As illustrated in Fig. 1, viewing participation in a model-driven GDS workshop through the lens of situated affectivity suggests that co-attendance with others in the workshop modifies processes of perceiving and responding to object(ive)s, in part because the behaviour and emotional responses of other participants may become constituents of one’s own experience (Maiese 2016). By providing regulatory input, other group members thus enable access to qualitative features of the shared experience that would otherwise not be accessible, thereby expanding the complex character of one’s own experience (Krueger 2015). Joint objectifications, e.g. co-constructed OR models are therefore not just the result of joint action, but the basis for the regulation of collective action. The shared attentional framework, functioning as an external affective scaffold in this context, will co-regulate individual emotional responses. In this sense, social cognition is scaffolded affectively (Maiese 2016). Further clarification of the relevant concepts is provided in Sects. 3.1, 3.2 and 3.3.

3.1 Cognitive–Affective Niches

Cognitive niches (e.g. Sterelny 2010) are environmental adaptations brought about by agents who seek to engineer environmental supports that augment their cognitive abilities for living a knowledge-intensive, socially interdependent society (DeVore and Tooby 1987). Affective niches are “instances of organism-environment couplings (mutual influences) that enable the realization of specific affective states” (Colombetti and Krueger 2015). Given that cognition and emotion are so intimately intertwined, we can refer to an integrated account of these intentionally brought about environmental adaptations as cognitive–affective niches. The concept of niche construction is based on the view that individual representational systems are part of a larger representational environment and that “reasoning about the causal structure of the world, cooperating with other individuals, and sharing [...] knowledge and negotiating [...] agreements via language” (Pinker 2010) are processes that can be sustained, amplified or dampened by actively modifying one’s environment to transform problem spaces in ways that enhance problem solving.

3.2 Situated Affectivity

The theory of situated affectivity expresses the idea that cognitive processes are intimately linked to the complex and often antagonistic feelings in groups and individuals. As such, affect can be seen as “a form of social action, both in the ways in which it achieves social ends collectively, and in the ways in which collective meaning shapes individual experience” (Boehner et al. 2007). This creates the potential for shared affective bonds that may extend beyond organisational boundaries or disagreements between group members during model-driven GDS interventions. Situated affectivity thus suggests that we are studying complex co-construction processes of organisms and environments (Slaby 2016a, b). In this view, the communication of judgements, requests for specific responses and the coordination of joint action are influenced by adaptive processes of affective action (Krueger 2015; Griffiths and Scarantino 2009; Wilutzky 2015). Features of our environment are seen to drive and partially constitute emotions with cognitive processes arising from an agent’s active engagements with the environment through their body, thus lifting the barrier between body and cognition (Blackman 2012). In a matter of degrees, some emotions may even be said to be constituted by external resources so that they could be said to spread out beyond brain and body and might be socially extended and shared by multiple agents (Krueger and Szanto 2016). These new developments with the focus on situated affectivity, affective energies and creative motion, characterise cognitive–affective performance by movement and process (Blackman 2012) (Table 1).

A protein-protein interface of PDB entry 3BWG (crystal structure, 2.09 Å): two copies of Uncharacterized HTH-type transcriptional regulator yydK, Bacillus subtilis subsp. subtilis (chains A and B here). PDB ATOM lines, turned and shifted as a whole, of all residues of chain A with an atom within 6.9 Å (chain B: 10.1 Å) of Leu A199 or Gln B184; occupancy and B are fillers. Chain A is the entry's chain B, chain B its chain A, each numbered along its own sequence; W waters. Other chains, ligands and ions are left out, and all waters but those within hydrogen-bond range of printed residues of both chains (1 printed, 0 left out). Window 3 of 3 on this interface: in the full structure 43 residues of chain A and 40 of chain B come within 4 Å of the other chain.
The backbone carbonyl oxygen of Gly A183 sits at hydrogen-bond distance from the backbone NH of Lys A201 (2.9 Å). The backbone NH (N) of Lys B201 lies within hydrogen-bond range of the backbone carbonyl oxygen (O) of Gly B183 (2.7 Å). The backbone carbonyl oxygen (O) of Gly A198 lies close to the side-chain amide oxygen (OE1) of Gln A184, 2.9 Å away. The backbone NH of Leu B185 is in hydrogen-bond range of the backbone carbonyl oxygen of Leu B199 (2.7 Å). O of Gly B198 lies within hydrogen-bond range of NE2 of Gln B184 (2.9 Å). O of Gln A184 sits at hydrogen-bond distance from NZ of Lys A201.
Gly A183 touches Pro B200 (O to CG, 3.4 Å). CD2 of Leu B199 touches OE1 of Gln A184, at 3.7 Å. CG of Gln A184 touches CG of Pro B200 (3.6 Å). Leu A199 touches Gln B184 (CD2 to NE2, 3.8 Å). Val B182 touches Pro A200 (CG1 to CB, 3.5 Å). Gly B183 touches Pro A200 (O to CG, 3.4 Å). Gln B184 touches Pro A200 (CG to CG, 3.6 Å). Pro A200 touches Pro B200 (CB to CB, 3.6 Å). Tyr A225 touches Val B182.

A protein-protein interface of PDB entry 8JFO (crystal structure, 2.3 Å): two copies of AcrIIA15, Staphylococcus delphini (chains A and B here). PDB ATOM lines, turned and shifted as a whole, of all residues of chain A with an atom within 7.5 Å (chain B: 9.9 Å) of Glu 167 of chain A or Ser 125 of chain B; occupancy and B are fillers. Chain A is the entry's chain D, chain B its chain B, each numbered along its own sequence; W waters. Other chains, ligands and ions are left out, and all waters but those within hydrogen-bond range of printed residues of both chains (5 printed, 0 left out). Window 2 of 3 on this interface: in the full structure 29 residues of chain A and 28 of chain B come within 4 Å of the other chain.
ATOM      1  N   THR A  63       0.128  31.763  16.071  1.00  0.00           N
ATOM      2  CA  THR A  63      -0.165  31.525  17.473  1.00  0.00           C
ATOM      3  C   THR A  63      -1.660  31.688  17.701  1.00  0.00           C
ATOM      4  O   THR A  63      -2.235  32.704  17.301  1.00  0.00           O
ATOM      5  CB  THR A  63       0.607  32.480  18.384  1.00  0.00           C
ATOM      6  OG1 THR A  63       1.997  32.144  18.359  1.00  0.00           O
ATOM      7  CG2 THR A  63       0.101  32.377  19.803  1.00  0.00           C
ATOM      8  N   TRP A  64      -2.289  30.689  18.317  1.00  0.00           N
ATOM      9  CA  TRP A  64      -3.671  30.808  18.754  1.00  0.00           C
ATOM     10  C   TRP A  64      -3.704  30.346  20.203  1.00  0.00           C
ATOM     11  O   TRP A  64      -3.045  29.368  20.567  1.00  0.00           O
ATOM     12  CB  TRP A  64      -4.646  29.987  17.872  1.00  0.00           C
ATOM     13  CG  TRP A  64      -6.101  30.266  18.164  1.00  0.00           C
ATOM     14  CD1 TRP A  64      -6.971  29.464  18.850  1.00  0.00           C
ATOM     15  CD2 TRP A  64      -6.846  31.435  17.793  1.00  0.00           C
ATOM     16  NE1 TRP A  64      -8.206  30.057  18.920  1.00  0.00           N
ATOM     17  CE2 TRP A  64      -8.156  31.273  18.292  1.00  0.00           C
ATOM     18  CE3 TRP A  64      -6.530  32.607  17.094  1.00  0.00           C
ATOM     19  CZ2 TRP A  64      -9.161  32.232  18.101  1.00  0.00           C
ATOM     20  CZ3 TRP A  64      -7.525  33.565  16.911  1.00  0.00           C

Table 1

Situated affectivity—a form of social action [Based on Wilutzky (2015), Slaby and Wüschner (2014), Colombetti and Krueger (2015) and Colombetti (2017)]

‘Traditional’ view of emotions

Situated affectivity




Porous (Scaffolded externally)

State: evaluative representation of a situation must be fully established first in order for an emotion to occur

Dynamic process (Pragmatic actions): transformations in a physical or social space to advance toward a certain goal state; emotion can arise in process

Individualised (singular) and detached representations of an event’s evaluative properties

Socially scaffolded and embedded in the social context

Stimulus-response: ‘passively undergone experiences’ via affect programs or cognitive appraisals

Actively (intentionally) brought about (scaffolded) and employed: subjects actively manipulate the material and social world for the purposes of regulating their affective condition

Mind-to-world (emotions as evaluations)